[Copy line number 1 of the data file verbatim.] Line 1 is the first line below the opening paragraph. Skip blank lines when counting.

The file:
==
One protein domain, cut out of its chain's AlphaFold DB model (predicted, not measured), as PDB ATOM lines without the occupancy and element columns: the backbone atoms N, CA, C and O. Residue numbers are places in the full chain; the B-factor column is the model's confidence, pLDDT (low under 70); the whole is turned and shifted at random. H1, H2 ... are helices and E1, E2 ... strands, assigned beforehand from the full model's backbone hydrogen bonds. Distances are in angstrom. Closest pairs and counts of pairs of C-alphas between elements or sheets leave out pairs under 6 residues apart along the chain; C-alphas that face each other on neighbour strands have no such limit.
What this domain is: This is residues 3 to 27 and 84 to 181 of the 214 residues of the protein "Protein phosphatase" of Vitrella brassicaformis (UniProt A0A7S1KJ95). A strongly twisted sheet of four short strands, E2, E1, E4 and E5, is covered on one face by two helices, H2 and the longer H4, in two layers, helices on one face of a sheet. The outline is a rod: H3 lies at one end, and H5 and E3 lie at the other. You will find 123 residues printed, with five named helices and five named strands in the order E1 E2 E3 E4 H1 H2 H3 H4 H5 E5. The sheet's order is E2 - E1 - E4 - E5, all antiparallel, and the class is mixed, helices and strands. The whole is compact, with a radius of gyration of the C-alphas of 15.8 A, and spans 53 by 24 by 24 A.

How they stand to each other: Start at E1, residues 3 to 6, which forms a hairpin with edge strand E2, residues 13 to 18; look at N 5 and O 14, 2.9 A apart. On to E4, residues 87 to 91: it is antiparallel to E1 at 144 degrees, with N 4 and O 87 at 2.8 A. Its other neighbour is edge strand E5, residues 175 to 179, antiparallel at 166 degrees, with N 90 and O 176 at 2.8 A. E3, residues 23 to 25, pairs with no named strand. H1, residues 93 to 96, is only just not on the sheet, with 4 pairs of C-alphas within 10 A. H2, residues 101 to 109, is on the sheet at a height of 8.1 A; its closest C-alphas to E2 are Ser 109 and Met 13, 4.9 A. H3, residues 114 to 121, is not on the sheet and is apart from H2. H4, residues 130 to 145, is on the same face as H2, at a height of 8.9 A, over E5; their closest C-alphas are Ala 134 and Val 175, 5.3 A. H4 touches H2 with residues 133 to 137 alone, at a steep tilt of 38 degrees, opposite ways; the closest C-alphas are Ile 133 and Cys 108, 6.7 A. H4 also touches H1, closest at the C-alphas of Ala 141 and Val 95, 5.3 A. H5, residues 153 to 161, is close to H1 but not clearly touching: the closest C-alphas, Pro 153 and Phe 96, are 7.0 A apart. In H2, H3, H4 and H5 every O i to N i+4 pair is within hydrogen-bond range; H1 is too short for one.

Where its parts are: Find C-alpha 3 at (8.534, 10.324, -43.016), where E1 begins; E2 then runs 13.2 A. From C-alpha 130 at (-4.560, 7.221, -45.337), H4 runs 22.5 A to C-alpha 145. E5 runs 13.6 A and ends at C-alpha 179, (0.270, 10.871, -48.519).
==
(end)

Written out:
What this domain is: This is residues 3 to 27 and 84 to 181 of the 214 residues of the protein "Protein phosphatase" of Vitrella brassicaformis (UniProt A0A7S1KJ95). A strongly twisted sheet of four short strands, E2, E1, E4 and E5, is covered on one face by two helices, H2 and the longer H4, in two layers, helices on one face of a sheet. The outline is a rod: H3 lies at one end, and H5 and E3 lie at the other. You will find 123 residues printed, with five named helices and five named strands in the order E1 E2 E3 E4 H1 H2 H3 H4 H5 E5. The sheet's order is E2 - E1 - E4 - E5, all antiparallel, and the class is mixed, helices and strands. The whole is compact, with a radius of gyration of the C-alphas of 15.8 A, and spans 53 by 24 by 24 A.